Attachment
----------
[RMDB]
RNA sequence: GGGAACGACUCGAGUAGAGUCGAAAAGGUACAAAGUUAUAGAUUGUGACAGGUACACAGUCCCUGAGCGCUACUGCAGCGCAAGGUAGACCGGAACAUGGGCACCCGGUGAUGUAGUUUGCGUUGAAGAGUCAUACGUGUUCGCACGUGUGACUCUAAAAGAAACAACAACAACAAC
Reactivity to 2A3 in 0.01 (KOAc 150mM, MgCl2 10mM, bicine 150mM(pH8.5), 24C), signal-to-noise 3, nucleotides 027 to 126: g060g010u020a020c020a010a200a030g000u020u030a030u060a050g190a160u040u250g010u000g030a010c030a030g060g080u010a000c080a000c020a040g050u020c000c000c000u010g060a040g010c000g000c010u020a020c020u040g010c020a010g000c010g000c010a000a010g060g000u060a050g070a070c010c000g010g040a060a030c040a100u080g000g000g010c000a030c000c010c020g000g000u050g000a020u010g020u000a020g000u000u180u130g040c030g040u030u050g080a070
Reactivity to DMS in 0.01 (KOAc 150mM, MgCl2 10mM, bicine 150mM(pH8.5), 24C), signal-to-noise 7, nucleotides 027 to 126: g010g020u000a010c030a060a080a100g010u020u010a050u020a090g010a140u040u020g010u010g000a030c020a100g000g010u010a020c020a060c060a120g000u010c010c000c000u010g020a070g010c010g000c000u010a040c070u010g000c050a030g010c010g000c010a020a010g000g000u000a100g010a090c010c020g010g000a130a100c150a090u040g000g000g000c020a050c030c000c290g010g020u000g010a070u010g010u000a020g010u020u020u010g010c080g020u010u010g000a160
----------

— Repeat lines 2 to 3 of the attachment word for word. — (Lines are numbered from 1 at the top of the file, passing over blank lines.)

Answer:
RNA sequence: GGGAACGACUCGAGUAGAGUCGAAAAGGUACAAAGUUAUAGAUUGUGACAGGUACACAGUCCCUGAGCGCUACUGCAGCGCAAGGUAGACCGGAACAUGGGCACCCGGUGAUGUAGUUUGCGUUGAAGAGUCAUACGUGUUCGCACGUGUGACUCUAAAAGAAACAACAACAACAAC
Reactivity to 2A3 in 0.01 (KOAc 150mM, MgCl2 10mM, bicine 150mM(pH8.5), 24C), signal-to-noise 3, nucleotides 027 to 126: g060g010u020a020c020a010a200a030g000u020u030a030u060a050g190a160u040u250g010u000g030a010c030a030g060g080u010a000c080a000c020a040g050u020c000c000c000u010g060a040g010c000g000c010u020a020c020u040g010c020a010g000c010g000c010a000a010g060g000u060a050g070a070c010c000g010g040a060a030c040a100u080g000g000g010c000a030c000c010c020g000g000u050g000a020u010g020u000a020g000u000u180u130g040c030g040u030u050g080a070